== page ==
When the businesses are Twitter, The Guardian, The Daily Mail and Netflix, I wouldn't really worry about it.

And seriously, the web story for Clojure is just fine. It's just componentized, it's not missing.


>> Twitter, The Guardian, The Daily Mail and Netflix

Are you talking about Scala or Clojure? I've only seen those names mentioned with their Scala use, what are some of their Clojure projects?


Daily Mail actually serves their website using Clojure and uses it for various other tasks as well. (ElasticSearch backend.)

Netflix: they definitely use it for Hadoop stuff, probably elsewhere too. And from this presentation they do a fair bit of Java interop with it: https://speakerdeck.com/daveray/clojure-at-netflix

Twitter/BackType produced Apache Storm, which is written in Clojure.

Not sure about the Guardian, I should ask, but they're definitely using it.


Your way of educating people about Clojure isn't particularly helpful. Don't make sure that people miss out a really good language, instead take this opportunity to share [personal experiences or impressive writeups about] how awesome web frameworks are on this side of the grass.


I dont understand your complaint, he addressed the main complaint about clojure not really beeing used.

> how awesome web frameworks are on this side of the grass

This is kind of the point he was trying to make, clojure really does not have any major webframeworks. Clojure just does web devlopment diffrently.

A hacker news comment is hardly the place for impressive writeups about web devlopment. There have been post like that in lots of blogs.


I read the comment as condescending and as a reply to the parent commenter's lack of knowledge about Clojure and Clojure ecosystem. May be I interpreted it incorrectly and that's why I suggested to shine the light on the real picture.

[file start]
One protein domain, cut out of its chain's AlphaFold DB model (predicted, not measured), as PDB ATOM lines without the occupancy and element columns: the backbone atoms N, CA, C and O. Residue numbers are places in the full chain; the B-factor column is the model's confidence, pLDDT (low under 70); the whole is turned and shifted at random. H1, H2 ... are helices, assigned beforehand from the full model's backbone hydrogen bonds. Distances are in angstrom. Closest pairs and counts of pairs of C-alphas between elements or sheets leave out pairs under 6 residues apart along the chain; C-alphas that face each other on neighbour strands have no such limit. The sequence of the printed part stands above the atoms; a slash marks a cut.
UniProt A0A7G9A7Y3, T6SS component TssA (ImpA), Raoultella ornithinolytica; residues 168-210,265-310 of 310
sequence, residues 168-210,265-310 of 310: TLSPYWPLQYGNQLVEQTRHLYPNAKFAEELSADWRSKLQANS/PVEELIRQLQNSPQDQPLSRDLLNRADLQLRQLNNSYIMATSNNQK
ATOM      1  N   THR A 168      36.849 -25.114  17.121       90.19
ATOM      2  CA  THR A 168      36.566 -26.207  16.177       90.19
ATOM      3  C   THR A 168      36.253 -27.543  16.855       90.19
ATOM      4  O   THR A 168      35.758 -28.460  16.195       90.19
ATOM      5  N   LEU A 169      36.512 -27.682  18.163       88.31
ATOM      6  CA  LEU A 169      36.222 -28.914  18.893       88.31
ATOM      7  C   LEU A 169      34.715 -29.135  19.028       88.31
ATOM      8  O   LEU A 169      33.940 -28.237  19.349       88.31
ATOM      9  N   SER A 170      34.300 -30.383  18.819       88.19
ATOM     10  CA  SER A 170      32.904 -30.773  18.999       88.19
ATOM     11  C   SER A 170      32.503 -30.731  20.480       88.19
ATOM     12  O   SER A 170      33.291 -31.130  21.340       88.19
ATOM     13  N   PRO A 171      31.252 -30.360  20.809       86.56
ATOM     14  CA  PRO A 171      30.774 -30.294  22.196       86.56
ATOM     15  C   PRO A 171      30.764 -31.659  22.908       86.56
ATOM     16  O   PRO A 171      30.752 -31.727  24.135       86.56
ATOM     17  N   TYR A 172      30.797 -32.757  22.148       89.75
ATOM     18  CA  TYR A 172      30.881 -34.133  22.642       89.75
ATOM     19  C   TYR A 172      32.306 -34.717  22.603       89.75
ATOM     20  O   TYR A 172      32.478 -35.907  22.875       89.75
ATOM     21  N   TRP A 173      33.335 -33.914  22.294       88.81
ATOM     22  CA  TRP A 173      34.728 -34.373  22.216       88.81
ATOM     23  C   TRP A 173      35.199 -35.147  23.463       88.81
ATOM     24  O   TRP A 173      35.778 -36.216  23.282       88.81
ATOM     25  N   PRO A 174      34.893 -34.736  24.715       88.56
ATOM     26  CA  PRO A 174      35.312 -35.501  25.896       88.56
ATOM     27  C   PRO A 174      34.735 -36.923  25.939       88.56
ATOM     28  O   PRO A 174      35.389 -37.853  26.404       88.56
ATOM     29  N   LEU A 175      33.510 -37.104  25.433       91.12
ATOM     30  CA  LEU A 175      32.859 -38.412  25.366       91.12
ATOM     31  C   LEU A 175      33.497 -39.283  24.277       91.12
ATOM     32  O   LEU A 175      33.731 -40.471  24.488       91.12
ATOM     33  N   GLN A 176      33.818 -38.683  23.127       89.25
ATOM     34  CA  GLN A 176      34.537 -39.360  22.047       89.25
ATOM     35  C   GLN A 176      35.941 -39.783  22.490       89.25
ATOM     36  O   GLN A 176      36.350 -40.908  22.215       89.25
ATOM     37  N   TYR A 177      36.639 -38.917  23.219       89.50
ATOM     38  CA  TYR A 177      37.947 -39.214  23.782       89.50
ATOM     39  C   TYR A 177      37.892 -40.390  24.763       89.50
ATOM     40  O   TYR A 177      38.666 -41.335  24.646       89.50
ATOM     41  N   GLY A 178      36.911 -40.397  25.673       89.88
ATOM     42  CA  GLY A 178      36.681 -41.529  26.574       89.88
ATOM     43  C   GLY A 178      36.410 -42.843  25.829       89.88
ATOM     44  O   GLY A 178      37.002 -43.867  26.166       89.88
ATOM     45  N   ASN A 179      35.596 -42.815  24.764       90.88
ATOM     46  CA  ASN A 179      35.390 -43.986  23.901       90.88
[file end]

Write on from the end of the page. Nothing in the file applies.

Also, I didn't ask to write about web development, merely share information/links like the other comment (https://news.ycombinator.com/item?id=8420463) did.


Tbqh, my remark was pretty condescending, because the original comment seemed to be suffering from the DK effect.

In fairness, there's a kernel of truth in that almost any article about Clojure seems to get uncritically upvoted, but that's another matter. The fact remains that Clojure, whilst not as popular as Scala, is nonetheless (quietly) in use at a lot of firms.

Some more examples: * CitiGroup EU FX derivatives is pure-Clojure * There's at least three different hedge funds using it. * Deutsche Bank are definitely using it too.


You should try Luminus, which concentrates all the basic libraries for web development. Not as rich as Play! or Django but sufficient for doing a lot of things. It's also a great way to learn Clojure smoothly, it's far more accessible than Pedestal for a beginner.


Pedestal client has been retired. Pedestal server is a high performance server framework that most people probebly want have to use. Pedestal gives you much more power offer use of threads and how you do controll flows between middlewares and such.